The leader of one of the Knesset’s largest Arab-majority parties is open to backing the formation of a center-left government by recommending the Blue and White party’s Benny Gantz for prime minister.
But Hadash-Ta’al leader Ayman Odeh said he would not be willing to support former IDF chief Gantz for the top job without clear commitments from Gantz and his co-leader Yair Lapid to advance some of his faction’s positions.
Hadash-Ta’al backing for Blue and White would give the latter party a much-needed shot in the arm in its bid to oust Prime Minister Benjamin Netanyahu from office after a decade in power.
“We hope to influence decision-making and we do not want to permit the creation of another extremist government led by Netanyahu that constantly incites against us,” Odeh told The Times of Israel in an interview at his party’s small Jerusalem headquarters in an old apartment in the center of the city.
“We would be willing to recommend Gantz and Lapid to Rivlin to stop the formation of a right-wing government, but they need to show us they are willing to negotiate peace with the [Ramallah-based] Palestinian leadership, support equality for all citizens including Arabs, increase budgets to the local authorities in Arab villages and cancel the nation-state law,” he said, referring to controversial legislation passed in July 2018 that enshrined Israel as “the national home of the Jewish people” but omitted a reference to the equality of all Israeli citizens akin to the one made in Israel’s Declaration of Independence.
In the days following the elections, every party that wins seats in the Knesset will inform President Reuven Rivlin who it recommends should serve as prime minister. Thereafter, Rivlin most likely will grant the person recommended by most MKs the opportunity to form a coalition.
After the last elections in 2015, the Joint List — the alliance of Arab parties led by Odeh in the outgoing Knesset — did not recommend Isaac Herzog, who was then Netanyahu’s main challenger, nor anyone else.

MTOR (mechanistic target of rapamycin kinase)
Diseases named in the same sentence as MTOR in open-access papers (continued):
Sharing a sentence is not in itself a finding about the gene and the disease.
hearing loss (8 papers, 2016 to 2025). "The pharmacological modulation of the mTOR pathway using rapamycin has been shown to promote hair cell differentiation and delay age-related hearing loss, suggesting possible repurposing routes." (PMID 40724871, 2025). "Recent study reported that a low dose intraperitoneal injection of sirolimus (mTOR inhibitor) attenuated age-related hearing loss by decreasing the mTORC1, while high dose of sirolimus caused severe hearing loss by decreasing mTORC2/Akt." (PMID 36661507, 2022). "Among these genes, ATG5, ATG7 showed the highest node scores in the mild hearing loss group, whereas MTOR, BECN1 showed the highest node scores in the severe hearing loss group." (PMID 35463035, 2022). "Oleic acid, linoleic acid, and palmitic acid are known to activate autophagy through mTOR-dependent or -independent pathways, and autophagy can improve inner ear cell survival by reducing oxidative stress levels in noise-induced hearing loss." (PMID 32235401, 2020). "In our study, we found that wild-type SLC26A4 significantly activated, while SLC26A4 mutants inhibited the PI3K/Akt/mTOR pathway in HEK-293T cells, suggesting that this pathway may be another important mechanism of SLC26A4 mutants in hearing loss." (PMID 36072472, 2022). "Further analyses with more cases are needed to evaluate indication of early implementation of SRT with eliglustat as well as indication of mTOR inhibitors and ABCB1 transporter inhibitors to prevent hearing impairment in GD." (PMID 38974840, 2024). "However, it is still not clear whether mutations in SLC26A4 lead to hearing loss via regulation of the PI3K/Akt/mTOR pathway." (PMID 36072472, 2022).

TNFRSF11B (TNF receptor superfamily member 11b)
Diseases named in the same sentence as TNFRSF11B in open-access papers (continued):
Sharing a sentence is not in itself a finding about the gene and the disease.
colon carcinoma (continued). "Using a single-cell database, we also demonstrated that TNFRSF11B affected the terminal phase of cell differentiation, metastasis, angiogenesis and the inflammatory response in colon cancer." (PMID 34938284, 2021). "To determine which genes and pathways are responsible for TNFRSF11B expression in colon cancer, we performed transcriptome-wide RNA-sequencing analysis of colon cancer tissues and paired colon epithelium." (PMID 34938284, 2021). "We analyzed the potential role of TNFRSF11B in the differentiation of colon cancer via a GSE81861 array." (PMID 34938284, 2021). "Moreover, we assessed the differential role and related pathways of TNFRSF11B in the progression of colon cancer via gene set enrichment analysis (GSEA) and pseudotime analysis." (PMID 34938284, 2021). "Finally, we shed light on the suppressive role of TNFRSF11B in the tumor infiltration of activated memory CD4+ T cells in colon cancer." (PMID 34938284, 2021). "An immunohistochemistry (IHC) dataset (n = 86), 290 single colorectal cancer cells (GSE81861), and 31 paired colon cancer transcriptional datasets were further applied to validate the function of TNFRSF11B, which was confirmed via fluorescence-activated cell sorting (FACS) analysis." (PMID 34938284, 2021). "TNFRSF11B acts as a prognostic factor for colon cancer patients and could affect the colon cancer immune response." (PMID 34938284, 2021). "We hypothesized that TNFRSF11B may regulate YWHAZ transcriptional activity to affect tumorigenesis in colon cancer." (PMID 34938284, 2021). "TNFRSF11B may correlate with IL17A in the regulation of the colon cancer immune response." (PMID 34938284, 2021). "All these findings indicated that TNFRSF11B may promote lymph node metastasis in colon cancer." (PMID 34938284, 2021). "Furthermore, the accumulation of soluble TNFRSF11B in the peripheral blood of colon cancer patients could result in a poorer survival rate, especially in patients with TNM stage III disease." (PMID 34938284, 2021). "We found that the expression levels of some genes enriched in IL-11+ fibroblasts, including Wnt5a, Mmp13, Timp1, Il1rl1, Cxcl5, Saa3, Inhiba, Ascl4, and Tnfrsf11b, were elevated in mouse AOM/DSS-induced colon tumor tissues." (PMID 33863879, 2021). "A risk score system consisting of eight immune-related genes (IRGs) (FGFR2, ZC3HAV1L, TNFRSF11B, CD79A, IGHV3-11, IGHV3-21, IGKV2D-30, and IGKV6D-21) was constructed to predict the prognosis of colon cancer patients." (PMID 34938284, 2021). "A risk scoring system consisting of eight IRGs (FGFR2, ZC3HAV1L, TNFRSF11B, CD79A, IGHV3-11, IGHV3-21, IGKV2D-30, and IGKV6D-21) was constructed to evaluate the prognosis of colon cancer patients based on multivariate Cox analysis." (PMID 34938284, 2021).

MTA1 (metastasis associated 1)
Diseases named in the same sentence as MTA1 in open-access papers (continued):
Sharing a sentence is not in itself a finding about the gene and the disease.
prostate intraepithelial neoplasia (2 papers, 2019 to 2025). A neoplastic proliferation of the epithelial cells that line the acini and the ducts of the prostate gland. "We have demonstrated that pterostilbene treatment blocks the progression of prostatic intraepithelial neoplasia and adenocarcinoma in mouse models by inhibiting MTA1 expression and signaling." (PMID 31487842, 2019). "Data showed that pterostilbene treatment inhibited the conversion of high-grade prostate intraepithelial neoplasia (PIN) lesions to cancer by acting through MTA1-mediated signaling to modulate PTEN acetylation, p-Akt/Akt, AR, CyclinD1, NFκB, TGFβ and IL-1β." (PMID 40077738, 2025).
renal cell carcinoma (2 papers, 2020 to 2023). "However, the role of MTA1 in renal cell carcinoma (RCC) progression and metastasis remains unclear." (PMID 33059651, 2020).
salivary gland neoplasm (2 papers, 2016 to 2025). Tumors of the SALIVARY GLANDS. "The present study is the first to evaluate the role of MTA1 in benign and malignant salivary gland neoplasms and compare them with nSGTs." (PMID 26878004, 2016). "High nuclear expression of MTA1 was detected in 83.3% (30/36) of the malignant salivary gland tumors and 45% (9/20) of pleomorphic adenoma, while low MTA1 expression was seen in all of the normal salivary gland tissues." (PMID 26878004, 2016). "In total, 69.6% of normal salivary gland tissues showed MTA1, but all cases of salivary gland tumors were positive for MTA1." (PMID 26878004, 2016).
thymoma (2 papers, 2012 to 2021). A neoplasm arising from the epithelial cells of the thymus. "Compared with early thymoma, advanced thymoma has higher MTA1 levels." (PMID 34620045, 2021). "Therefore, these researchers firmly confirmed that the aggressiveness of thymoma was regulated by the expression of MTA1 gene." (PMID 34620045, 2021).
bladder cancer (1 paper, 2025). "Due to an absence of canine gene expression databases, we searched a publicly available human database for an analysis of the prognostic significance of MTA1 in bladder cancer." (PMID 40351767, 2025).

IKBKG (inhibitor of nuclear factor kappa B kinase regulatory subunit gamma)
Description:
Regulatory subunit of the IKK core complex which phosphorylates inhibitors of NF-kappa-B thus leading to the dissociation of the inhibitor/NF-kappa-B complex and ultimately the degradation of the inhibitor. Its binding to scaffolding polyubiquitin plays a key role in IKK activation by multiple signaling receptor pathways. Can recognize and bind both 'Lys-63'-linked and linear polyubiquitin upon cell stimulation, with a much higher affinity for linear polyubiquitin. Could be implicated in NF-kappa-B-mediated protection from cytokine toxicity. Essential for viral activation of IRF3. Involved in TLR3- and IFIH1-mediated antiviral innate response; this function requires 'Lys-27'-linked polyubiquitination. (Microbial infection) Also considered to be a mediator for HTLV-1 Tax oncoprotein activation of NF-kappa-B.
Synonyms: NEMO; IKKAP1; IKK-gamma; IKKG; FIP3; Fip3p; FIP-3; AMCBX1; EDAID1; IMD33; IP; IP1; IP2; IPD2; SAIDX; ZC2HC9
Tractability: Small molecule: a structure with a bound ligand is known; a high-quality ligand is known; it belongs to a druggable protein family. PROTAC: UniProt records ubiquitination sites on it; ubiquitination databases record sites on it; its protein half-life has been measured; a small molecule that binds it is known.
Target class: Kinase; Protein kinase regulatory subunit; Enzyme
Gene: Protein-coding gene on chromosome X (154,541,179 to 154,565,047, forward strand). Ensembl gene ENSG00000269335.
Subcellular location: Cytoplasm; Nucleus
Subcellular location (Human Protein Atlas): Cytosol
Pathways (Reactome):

Odeh said neither Gantz nor Lapid has contacted him, Ta’al chairman MK Ahmad Tibi, nor anyone else on their slate.
The Blue and White party may need to rely on the recommendation of Hadash-Ta’al if it wants the chance to form a coalition — although even that may not prove sufficient. A number of right-wing and Haredi parties have either said or suggested they will not recommend Blue and White, meaning a Hadash-Ta’al recommendation in its favor could be a crucial factor. Still, many polls currently suggest Netanyahu will be better placed to form a coalition, with more supporters in smaller parties, even if Likud gets three to five seats fewer than Blue and White, as the polls predict.
Odeh also noted that if Gantz and Lapid consent to his party’s demands and ultimately decide to form a minority government, Hadash-Ta’al, as members of the opposition, would not vote for resolutions to dissolve it.
“If they are working for peace and equality, why would we want to bring their government down?” he asked.
If Blue and White establishes a government composed of less than 60 members of Knesset, it would need assurances from some lawmakers in the opposition that they would not vote in favor of motions to dissolve the coalition.
In the 1990s while negotiating the Oslo Accords, then-prime minister Yitzhak Rabin, who headed a minority government at the time, relied on Arab parties in the opposition to block such resolutions.
Odeh described Hadash-Ta’al’s demands of Blue and White as reasonable, arguing that the Gantz-led party realistically could accept them but noting that he thought it was still not prepared to do so.
“We are not asking them to recognize the Nakba or support the ‘right of return’ for Palestinian refugees,” he said, employing an Arabic term that alludes to the dispossession Arabs experienced in the wake of Israel’s founding in 1948 and the subsequent war between the Jewish state and Arab countries. “That being said, I still do not think Lapid and Gantz have matured to the point where they can accept our positions.”
Gantz and Lapid have not indicated they would be willing to meet all of the demands Odeh outlined. For instance, both of them have made commitments to “fix” the nation-state law, but avoided using language related to abrogating it.
Gantz also suggested last week that he would not engage the Arab-majority parties in his efforts to form a government.
“We are calling for a unity government,” Gantz said during a tour of a northern Israel, specifying he would like it to include members of the Likud party and anyone “who is sane and Zionist.”